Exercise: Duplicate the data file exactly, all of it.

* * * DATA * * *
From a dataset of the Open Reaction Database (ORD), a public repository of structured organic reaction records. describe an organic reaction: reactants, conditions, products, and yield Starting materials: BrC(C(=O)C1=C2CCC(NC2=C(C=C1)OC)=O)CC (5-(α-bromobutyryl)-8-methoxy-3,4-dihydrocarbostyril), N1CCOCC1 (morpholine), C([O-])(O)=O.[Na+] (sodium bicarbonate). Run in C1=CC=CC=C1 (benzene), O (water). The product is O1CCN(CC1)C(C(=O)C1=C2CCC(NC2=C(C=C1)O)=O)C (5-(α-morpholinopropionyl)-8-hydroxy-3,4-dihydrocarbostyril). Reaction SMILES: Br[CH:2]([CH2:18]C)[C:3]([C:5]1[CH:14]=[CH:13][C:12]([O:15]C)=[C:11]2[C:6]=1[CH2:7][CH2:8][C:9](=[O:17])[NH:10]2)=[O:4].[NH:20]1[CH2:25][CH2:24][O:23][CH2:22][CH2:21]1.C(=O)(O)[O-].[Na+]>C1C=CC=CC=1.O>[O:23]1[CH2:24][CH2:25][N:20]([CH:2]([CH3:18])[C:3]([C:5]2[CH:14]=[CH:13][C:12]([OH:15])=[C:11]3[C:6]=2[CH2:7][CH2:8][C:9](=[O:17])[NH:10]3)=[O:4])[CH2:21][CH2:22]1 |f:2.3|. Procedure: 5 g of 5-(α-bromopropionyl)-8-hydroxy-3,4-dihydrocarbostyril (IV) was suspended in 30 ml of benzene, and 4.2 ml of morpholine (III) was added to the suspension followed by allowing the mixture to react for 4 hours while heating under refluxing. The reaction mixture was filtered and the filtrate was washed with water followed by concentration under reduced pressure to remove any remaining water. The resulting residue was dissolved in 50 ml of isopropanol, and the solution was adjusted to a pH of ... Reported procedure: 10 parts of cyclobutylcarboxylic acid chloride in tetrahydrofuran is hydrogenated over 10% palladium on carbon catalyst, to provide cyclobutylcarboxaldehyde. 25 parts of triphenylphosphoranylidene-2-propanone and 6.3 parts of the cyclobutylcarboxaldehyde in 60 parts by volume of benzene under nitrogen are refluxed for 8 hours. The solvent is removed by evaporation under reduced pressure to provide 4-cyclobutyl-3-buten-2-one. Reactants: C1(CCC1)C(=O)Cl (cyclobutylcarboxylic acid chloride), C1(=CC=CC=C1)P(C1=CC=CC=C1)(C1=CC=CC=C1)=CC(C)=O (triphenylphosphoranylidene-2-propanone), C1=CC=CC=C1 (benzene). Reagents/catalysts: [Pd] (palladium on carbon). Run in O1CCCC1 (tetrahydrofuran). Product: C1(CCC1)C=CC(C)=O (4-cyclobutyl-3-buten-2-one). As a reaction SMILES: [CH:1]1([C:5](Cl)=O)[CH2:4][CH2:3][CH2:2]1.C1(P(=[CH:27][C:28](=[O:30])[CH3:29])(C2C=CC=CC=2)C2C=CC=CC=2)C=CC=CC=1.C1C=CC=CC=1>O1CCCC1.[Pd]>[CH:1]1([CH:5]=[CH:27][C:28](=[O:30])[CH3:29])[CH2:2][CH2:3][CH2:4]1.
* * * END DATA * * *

From a dataset of the Open Reaction Database (ORD), a public repository of structured organic reaction records. describe an organic reaction: reactants, conditions, products, and yield Starting materials: BrC(C(=O)C1=C2CCC(NC2=C(C=C1)OC)=O)CC (5-(α-bromobutyryl)-8-methoxy-3,4-dihydrocarbostyril), N1CCOCC1 (morpholine), C([O-])(O)=O.[Na+] (sodium bicarbonate). Run in C1=CC=CC=C1 (benzene), O (water). The product is O1CCN(CC1)C(C(=O)C1=C2CCC(NC2=C(C=C1)O)=O)C (5-(α-morpholinopropionyl)-8-hydroxy-3,4-dihydrocarbostyril). Reaction SMILES: Br[CH:2]([CH2:18]C)[C:3]([C:5]1[CH:14]=[CH:13][C:12]([O:15]C)=[C:11]2[C:6]=1[CH2:7][CH2:8][C:9](=[O:17])[NH:10]2)=[O:4].[NH:20]1[CH2:25][CH2:24][O:23][CH2:22][CH2:21]1.C(=O)(O)[O-].[Na+]>C1C=CC=CC=1.O>[O:23]1[CH2:24][CH2:25][N:20]([CH:2]([CH3:18])[C:3]([C:5]2[CH:14]=[CH:13][C:12]([OH:15])=[C:11]3[C:6]=2[CH2:7][CH2:8][C:9](=[O:17])[NH:10]3)=[O:4])[CH2:21][CH2:22]1 |f:2.3|. Procedure: 5 g of 5-(α-bromopropionyl)-8-hydroxy-3,4-dihydrocarbostyril (IV) was suspended in 30 ml of benzene, and 4.2 ml of morpholine (III) was added to the suspension followed by allowing the mixture to react for 4 hours while heating under refluxing. The reaction mixture was filtered and the filtrate was washed with water followed by concentration under reduced pressure to remove any remaining water. The resulting residue was dissolved in 50 ml of isopropanol, and the solution was adjusted to a pH of ... Reported procedure: 10 parts of cyclobutylcarboxylic acid chloride in tetrahydrofuran is hydrogenated over 10% palladium on carbon catalyst, to provide cyclobutylcarboxaldehyde. 25 parts of triphenylphosphoranylidene-2-propanone and 6.3 parts of the cyclobutylcarboxaldehyde in 60 parts by volume of benzene under nitrogen are refluxed for 8 hours. The solvent is removed by evaporation under reduced pressure to provide 4-cyclobutyl-3-buten-2-one. Reactants: C1(CCC1)C(=O)Cl (cyclobutylcarboxylic acid chloride), C1(=CC=CC=C1)P(C1=CC=CC=C1)(C1=CC=CC=C1)=CC(C)=O (triphenylphosphoranylidene-2-propanone), C1=CC=CC=C1 (benzene). Reagents/catalysts: [Pd] (palladium on carbon). Run in O1CCCC1 (tetrahydrofuran). Product: C1(CCC1)C=CC(C)=O (4-cyclobutyl-3-buten-2-one). As a reaction SMILES: [CH:1]1([C:5](Cl)=O)[CH2:4][CH2:3][CH2:2]1.C1(P(=[CH:27][C:28](=[O:30])[CH3:29])(C2C=CC=CC=2)C2C=CC=CC=2)C=CC=CC=1.C1C=CC=CC=1>O1CCCC1.[Pd]>[CH:1]1([CH:5]=[CH:27][C:28](=[O:30])[CH3:29])[CH2:2][CH2:3][CH2:4]1.